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anyone learned how to draw calculated shadows? or any books teach it?
please let me know!! thank you guys!!!
is time consuming but easy. wouldn't do it by hand anymore, but if you feel the urge below is from googely...
Shadow length of trees, structures, or topographic features can be calculated based on the height of the element and the altitude angle of the sun at a given time of day during a given day of the year. Typically, longest shadows in winter, and shortest shadows in summer are used for solar access calculations in northern latitudes. Shadow length is calculated using the formula:
Height of the element
Shadow length = tan (altitude angle)
Latitude is 36 degrees
Noon Sun on December 21 = 30 degree altitude
Shadow for 40’ (12000 mm) tree
= 40 / 30°
= 69.28’ the length of the shadow
Get an old-school book on hand-draughting. It's too hard to explain without drawings. I'm sure one of Francis Ching's books will explain it well enough. There are at least two ways of doing it: the good-enough approximate method, and the technically correct method. Both take time. Even slower if you want to get actual sun angles involved, like jump is suggesting.
If you draw shadows manually to add a sense of depth to an elevation or plan it is common to use a 45º angle (also 30º and 60º). Length of the shadows can then be drawn at 2/3 the actual length or the full length. This simple approach works well on relatively planar elevations and plans. Work yourself through the planes of your elevation and you will get nice shadow detail around windows and eves as well as in areas of setbacks.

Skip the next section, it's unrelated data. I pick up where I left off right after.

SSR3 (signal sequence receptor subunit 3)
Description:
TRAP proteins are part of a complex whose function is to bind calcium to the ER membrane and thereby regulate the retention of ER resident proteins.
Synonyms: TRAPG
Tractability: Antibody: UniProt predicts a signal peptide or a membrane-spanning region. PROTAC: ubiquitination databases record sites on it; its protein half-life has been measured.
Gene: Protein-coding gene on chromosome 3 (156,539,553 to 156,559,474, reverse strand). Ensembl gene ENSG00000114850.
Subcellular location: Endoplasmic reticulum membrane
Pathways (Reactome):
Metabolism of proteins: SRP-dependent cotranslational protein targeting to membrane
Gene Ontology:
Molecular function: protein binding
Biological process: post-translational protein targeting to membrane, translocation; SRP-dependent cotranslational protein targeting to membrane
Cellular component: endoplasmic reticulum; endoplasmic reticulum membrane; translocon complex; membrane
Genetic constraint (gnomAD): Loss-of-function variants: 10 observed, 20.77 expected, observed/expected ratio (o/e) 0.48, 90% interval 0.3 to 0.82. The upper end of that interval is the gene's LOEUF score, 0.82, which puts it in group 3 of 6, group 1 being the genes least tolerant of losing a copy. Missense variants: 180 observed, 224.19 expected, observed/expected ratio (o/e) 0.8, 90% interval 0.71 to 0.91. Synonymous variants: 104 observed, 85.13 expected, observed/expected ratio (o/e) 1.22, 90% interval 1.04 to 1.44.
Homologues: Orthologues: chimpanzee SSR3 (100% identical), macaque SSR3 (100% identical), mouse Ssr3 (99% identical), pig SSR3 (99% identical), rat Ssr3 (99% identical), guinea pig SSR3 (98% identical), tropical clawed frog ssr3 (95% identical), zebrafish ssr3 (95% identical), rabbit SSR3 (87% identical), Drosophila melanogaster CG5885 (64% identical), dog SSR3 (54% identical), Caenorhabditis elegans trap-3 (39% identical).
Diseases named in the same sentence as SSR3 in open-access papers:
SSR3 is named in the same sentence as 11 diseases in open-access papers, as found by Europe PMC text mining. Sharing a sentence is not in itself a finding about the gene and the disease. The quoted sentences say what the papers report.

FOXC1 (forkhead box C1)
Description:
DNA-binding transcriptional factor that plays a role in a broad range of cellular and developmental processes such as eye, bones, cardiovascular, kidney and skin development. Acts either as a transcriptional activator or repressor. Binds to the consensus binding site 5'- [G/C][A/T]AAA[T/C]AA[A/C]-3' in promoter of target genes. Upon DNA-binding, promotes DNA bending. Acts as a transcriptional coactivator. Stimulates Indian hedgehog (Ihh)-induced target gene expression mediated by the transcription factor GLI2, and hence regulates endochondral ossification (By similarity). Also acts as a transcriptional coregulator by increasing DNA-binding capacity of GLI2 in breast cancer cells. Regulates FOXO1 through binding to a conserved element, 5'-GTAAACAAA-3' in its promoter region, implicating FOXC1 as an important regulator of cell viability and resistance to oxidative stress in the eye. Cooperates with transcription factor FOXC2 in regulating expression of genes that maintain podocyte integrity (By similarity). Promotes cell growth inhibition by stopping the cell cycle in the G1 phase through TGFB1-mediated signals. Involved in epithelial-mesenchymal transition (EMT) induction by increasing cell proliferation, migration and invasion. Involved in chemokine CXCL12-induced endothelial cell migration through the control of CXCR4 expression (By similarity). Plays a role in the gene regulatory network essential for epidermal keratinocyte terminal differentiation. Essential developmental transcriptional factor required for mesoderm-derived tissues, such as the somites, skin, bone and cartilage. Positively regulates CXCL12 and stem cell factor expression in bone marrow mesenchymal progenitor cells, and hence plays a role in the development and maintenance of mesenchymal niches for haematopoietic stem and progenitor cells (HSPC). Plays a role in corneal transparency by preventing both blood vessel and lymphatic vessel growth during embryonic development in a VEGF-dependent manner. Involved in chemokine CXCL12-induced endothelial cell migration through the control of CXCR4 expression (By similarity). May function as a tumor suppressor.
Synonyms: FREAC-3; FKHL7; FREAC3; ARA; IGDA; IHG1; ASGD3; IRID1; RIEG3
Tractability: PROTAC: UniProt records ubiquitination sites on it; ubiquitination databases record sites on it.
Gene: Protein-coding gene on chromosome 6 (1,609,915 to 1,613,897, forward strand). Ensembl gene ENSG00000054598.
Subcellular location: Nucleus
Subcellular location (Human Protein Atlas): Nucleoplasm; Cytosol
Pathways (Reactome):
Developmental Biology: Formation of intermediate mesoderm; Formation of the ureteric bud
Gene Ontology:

yeah, i second ching's books. particularly design drawing.
i agree with what everyone else has said.
you can also just underlay a copy of your plan offset the appropriate vertical and horizontal directions so you can just trace the outline of the shadow where the underlay's walls are located.
google descriptive geometry.
use shadows to hide things you don't want clients to see...
umm which ching are you guys talking about?
Or any other titles~?
thanks alot by the way guys!!
The most accurate you'll get will be traced from a render, even a quick sketchup render will be pretty accurate.
You can measure shadows off a physical model if you have one of those charts where you move the desk lamp until the matchstick equals a particular length. You could probably get that on google somewhere. Can't recall the name of those now.
Oh and Design Drawing is the Ching you want. (as mentioned earlier)
There are lots of other books that will teach you the same thing more or less.
i personally like " Architectural Shades and Shadows" by Henry McGoodwin (1904) we referenced it in a studio i took that dealt with the design of a building that started with shadows and progress to a physical form. google books link
there are some interesting articles in the beginning dealing with more than how to render shadows on architectural. how understanding shadows are important in ultimately understanding form and space. a good read.
we used a facsimile copy in the studio and it took me quite some time following graduation to track down. unfortunately it was not a first edition like i had hoped, but it was a 1922 printing and it included dated and graded shadow assignments from a student at the university of michigan in 1924 (he was a B student).
i second googling descriptive geometry.